• Check for Missing Libraries: Use Winetricks to install any additional libraries that might be required for Cubase to run.

Advanced Configurations

For those who want to dive deeper, here are some advanced configurations you might consider:

  • Audio Configuration: Configure your audio settings in Wine to ensure the best performance. This might involve tweaking the ALSA or PulseAudio settings.
  • Optimizing Performance: Adjust your Linux system settings for better performance. This can include changing the CPU governor, optimizing memory usage, and disabling unnecessary services.
  • Using JACK: If you’re serious about audio production on Linux, consider using JACK (Jack Audio Connection Kit) for low-latency audio routing. It works well with many DAWs and audio applications.

Consider Linux Alternatives to Cubase

If you want to run Cubase on Linux but its too challenging, there are excellent native Linux alternatives:

  • Ardour: A powerful open-source DAW with a professional feature set.
cubase on linux
  • Bitwig Studio: A modern DAW that runs natively on Linux, known for its flexibility and innovative features.
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  • LMMS (Linux MultiMedia Studio): A free and open-source DAW suitable for beginners and advanced users alike.
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Step-by-Step Recap

Let’s quickly recap the steps to get Cubase running on Linux:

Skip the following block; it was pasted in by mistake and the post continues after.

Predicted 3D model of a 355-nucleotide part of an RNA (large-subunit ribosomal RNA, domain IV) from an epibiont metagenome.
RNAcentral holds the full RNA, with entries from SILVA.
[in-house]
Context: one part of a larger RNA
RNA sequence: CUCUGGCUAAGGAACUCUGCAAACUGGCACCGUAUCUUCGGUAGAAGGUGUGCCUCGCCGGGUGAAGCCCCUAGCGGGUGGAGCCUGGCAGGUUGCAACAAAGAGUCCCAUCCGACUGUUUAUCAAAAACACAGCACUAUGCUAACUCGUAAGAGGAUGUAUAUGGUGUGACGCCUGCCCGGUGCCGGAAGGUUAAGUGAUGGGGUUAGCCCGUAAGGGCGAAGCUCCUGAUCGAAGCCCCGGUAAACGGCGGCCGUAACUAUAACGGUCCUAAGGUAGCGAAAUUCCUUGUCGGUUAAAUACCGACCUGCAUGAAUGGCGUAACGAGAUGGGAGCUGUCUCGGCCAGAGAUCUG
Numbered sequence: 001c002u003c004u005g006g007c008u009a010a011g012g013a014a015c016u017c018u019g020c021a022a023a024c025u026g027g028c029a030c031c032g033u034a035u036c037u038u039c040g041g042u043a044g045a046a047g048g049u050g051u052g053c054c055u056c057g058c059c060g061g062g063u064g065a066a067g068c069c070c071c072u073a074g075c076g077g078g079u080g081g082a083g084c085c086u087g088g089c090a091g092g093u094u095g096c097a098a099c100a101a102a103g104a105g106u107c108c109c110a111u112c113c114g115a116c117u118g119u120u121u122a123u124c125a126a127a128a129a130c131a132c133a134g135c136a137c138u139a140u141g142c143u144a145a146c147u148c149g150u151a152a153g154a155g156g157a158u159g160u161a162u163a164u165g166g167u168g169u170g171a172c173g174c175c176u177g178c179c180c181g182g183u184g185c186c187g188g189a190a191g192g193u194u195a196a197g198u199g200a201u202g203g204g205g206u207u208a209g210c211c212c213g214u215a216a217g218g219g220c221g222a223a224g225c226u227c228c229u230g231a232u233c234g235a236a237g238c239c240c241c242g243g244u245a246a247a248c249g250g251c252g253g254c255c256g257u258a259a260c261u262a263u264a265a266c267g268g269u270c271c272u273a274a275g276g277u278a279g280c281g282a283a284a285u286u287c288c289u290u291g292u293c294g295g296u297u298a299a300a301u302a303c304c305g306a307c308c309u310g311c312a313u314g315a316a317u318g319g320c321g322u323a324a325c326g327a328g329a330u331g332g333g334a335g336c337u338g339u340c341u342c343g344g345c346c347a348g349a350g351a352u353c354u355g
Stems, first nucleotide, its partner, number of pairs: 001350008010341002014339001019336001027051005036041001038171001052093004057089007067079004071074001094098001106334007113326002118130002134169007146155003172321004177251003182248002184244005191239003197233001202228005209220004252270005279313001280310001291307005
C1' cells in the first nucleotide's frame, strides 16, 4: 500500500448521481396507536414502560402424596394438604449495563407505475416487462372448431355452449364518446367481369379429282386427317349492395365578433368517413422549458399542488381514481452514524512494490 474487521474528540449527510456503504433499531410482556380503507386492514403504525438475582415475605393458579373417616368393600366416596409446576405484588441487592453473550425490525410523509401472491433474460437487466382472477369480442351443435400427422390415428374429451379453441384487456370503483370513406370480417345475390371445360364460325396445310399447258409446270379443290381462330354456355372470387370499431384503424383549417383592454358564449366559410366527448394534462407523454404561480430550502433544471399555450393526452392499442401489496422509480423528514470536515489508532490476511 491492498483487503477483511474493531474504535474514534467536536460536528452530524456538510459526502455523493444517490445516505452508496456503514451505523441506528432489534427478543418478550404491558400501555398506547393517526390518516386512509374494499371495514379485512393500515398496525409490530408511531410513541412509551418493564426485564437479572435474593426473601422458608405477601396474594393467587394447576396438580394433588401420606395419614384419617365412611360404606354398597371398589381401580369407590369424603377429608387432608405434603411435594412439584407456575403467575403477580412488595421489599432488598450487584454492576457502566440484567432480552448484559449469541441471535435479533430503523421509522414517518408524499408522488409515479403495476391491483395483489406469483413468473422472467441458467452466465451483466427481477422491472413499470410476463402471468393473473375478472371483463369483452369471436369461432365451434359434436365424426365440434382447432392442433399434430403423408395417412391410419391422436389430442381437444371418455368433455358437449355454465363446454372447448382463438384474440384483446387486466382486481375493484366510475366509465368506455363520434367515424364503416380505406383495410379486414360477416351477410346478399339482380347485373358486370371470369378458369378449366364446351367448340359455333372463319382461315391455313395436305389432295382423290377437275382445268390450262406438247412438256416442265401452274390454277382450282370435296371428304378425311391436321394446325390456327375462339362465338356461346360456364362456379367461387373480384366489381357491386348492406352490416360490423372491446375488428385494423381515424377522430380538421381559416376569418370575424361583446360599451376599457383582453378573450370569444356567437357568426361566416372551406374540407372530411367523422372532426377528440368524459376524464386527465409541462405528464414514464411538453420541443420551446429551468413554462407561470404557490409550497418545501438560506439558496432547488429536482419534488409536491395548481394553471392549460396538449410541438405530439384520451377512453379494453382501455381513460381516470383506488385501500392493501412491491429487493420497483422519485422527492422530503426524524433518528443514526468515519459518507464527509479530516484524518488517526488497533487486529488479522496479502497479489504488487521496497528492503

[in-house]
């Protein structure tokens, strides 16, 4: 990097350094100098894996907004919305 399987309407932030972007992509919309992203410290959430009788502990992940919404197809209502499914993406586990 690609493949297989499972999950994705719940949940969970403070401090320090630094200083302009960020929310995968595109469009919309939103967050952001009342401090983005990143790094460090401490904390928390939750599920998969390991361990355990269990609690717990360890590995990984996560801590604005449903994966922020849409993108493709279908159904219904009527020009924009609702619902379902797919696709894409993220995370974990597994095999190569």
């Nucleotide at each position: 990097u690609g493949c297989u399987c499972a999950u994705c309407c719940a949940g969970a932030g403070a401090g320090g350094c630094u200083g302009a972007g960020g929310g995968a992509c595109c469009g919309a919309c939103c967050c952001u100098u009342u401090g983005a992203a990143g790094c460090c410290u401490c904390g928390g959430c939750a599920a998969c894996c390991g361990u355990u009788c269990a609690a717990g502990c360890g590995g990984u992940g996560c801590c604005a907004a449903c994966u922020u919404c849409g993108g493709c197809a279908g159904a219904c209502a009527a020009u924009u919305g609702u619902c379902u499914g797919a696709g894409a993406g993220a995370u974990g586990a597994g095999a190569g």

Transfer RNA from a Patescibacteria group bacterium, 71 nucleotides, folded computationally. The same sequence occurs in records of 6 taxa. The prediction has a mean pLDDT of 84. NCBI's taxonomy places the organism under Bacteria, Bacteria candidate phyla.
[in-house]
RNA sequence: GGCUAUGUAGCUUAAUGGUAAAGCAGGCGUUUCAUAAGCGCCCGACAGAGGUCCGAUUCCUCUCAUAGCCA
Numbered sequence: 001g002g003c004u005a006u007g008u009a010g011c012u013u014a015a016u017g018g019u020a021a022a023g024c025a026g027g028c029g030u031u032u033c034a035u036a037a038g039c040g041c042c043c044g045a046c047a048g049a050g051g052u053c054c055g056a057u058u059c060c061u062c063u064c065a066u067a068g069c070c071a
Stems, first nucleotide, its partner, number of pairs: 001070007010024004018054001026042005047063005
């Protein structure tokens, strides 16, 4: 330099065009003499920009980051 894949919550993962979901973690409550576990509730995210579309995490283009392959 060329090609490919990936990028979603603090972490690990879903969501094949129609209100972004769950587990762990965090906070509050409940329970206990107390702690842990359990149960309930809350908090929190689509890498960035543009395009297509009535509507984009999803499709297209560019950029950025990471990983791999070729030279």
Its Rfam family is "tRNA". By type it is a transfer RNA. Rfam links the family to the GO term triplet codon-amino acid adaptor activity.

1. Install Wine: Use the appropriate commands for your Linux distribution.
  2. Install Winetricks: To manage additional libraries.
  3. Configure Wine: Set up the Wine environment.
  4. Install Cubase: Run the Cubase installer with Wine.
  5. Install Extra Libraries: Use Winetricks for necessary components.
  6. Run Cubase: Launch Cubase and start making music.

Wrapping Up – Cubase On Linux

Running Cubase on Linux might take a bit of effort, but it’s definitely achievable. With this guide, you’ll be making music in no time.

Whether you stick with Cubase or explore native Linux alternatives, the open-source world offers plenty of tools to fuel your creativity.

If you have any questions or run into any issues, feel free to leave a comment below. We’re here to help you make your Linux audio production journey as smooth as possible!


Will Cubase Run On Linux?

No, Cubase does not natively run on Linux. With the use of Wine and some tweaking, Cubase 13 can run well on a Linux computer.

What Are The Best DAWs For Linux?

  • Bitwig Studio (Best Premium
  • LMMS (Best for Beat-Making
  • Renoise 3
  • Waveform
  • ArdourCockos
  • REAPER (Our Pick)

As always leave a comment and let us know if you’ve found a better way to run Cubase on Linux.